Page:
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Reduction of stream nitrate concentrations by land management in contrasted landscapes

  • Casal, Laurène1
  • Durand, Patrick1
  • Akkal-Corfini, Nouraya1
  • Benhamou, Cyril2
  • Laurent, François3
  • Salmon-Monviola, Jordy1
  • Ferrant, Sylvain4
  • Probst, Anne5
  • Probst, Jean-Luc5
  • Vertès, Françoise1
  • 1 AGROCAMPUS OUEST, SAS, INRA, Rennes, 35000, France , Rennes (France)
  • 2 AgroParisTech, ECOSYS, INRA, Thiverval-Grignon, 78850, France , Thiverval-Grignon (France)
  • 3 Arvalis institut du végétal, Boigneville, 91720, France , Boigneville (France)
  • 4 Université de Toulouse, IRD, CNRS, CNES, UPS, INRA, CESBIO, Toulouse, France , Toulouse (France)
  • 5 Université de Toulouse, EcoLab, CNRS, Toulouse, France , Toulouse (France)
Published Article
Nutrient Cycling in Agroecosystems
Springer Netherlands
Publication Date
Mar 26, 2019
DOI: 10.1007/s10705-019-09985-0
Springer Nature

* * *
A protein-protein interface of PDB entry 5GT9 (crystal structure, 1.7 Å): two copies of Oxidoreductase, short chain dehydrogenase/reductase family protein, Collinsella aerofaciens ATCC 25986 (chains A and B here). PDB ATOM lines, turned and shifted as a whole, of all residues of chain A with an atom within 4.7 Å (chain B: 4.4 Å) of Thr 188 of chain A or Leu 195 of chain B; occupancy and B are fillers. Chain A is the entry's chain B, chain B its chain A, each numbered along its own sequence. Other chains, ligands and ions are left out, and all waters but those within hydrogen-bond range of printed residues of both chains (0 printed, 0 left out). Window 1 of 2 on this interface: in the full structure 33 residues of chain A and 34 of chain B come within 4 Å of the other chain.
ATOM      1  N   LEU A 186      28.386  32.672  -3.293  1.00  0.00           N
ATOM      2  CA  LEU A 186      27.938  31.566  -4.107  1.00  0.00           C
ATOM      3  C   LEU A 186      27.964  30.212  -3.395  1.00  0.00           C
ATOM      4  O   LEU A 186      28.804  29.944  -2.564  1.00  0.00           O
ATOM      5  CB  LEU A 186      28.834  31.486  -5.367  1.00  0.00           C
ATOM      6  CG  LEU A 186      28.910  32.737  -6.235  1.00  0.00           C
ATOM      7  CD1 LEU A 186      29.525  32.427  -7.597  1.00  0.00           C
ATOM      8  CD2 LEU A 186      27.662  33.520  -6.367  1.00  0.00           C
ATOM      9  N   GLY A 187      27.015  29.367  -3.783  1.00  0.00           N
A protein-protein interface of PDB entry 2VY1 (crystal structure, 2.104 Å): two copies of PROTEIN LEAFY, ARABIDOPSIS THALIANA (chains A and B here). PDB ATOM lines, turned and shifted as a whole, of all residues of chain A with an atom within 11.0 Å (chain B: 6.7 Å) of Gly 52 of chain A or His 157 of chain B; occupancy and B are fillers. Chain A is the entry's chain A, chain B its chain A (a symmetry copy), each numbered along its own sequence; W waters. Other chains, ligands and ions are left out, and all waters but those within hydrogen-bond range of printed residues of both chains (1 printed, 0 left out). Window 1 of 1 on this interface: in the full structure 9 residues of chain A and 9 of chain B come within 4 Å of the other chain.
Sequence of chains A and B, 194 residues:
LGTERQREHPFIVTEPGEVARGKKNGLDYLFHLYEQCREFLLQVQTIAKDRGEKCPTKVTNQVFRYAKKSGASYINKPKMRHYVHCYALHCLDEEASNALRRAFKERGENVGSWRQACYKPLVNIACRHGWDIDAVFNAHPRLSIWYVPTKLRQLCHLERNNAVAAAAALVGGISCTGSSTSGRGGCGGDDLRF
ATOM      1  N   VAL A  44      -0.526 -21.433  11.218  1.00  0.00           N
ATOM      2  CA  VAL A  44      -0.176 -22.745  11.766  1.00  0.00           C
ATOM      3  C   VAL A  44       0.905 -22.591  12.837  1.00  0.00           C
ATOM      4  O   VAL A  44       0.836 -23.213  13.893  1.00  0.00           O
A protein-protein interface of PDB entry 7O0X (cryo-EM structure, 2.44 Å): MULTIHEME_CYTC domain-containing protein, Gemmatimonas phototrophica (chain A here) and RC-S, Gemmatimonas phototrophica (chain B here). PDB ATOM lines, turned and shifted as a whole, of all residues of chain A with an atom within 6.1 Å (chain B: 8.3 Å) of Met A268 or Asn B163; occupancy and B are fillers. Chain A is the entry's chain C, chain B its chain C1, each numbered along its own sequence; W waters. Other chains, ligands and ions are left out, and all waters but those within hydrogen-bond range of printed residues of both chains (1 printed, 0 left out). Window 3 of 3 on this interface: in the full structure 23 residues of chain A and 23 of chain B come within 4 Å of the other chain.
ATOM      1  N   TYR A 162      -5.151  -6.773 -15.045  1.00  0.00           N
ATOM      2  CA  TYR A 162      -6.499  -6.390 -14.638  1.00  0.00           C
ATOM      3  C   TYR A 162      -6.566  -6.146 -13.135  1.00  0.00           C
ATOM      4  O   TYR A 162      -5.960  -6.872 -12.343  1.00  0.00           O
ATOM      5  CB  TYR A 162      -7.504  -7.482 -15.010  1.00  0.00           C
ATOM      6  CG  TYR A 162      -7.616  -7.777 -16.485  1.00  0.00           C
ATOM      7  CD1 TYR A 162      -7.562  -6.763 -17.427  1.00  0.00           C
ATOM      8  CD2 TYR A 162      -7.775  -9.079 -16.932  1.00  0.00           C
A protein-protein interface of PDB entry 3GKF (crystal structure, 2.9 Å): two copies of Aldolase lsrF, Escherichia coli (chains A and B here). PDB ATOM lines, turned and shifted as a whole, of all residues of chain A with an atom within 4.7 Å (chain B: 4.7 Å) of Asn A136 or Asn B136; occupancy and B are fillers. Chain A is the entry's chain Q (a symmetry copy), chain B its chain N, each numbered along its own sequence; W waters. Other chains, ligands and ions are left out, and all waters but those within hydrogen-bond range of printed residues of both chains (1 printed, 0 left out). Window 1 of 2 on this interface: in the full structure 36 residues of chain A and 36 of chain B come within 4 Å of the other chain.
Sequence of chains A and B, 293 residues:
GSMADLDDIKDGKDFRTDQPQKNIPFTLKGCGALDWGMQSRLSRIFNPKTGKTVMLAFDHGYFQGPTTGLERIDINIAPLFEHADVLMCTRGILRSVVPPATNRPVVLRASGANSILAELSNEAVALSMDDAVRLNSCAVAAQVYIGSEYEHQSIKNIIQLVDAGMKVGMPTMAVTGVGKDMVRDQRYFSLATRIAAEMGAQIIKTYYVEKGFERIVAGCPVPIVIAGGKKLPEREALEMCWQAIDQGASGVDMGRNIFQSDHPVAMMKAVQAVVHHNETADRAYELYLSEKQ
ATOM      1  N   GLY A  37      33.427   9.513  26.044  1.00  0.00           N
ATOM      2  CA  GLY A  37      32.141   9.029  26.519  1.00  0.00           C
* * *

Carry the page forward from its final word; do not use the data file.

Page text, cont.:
Optimizing management practices at the plot scale is sometimes not sufficient to reach water framework directive objectives for nitrate pollution. Land management measures involving targeted setting aside of croplands is a promising solution, but its efficiency depends on the local context. We used a distributed agro-hydrological model to compare management interventions intended to decrease vertical and lateral nitrate leaching from soil to groundwater and stream water in two contrasted agricultural catchments. The simulated scenarios combined two strategies: optimization of agricultural practices and land-use conversion from agricultural to natural land at different locations within the catchments. Long-term climate, discharge, and nitrate concentrations have been monitored for the two catchments and agricultural practices are well known over the 13-year simulation period (2002–2015). The Kervidy-Naizin site (KN) is subject to intense livestock pressure with mean nitrogen inputs of 257 kg ha−1 year−1, while the Auradé site (AU) is primarily cereal cultivation with nitrogen inputs of 109 kg ha−1 year−1. The results highlight a large nitrogen legacy in KN, resulting in a progressive and long lived (> 10 years) response to changes in management, while in AU, this response is perceptible after only 5–7 years. For both catchments, the most effective scenario involves wide riparian buffer strips in interception position covering about 15% of the catchment area. In KN, this land conversion scenario, simulated with the agro-hydrological model TNT2, created a decrease of nitrate concentration in stream water by 25% versus 15% in AU. Contrastingly, the implementation of best management practices decreased stream nitrate concentration only by 9% for KN and 4% for AU.

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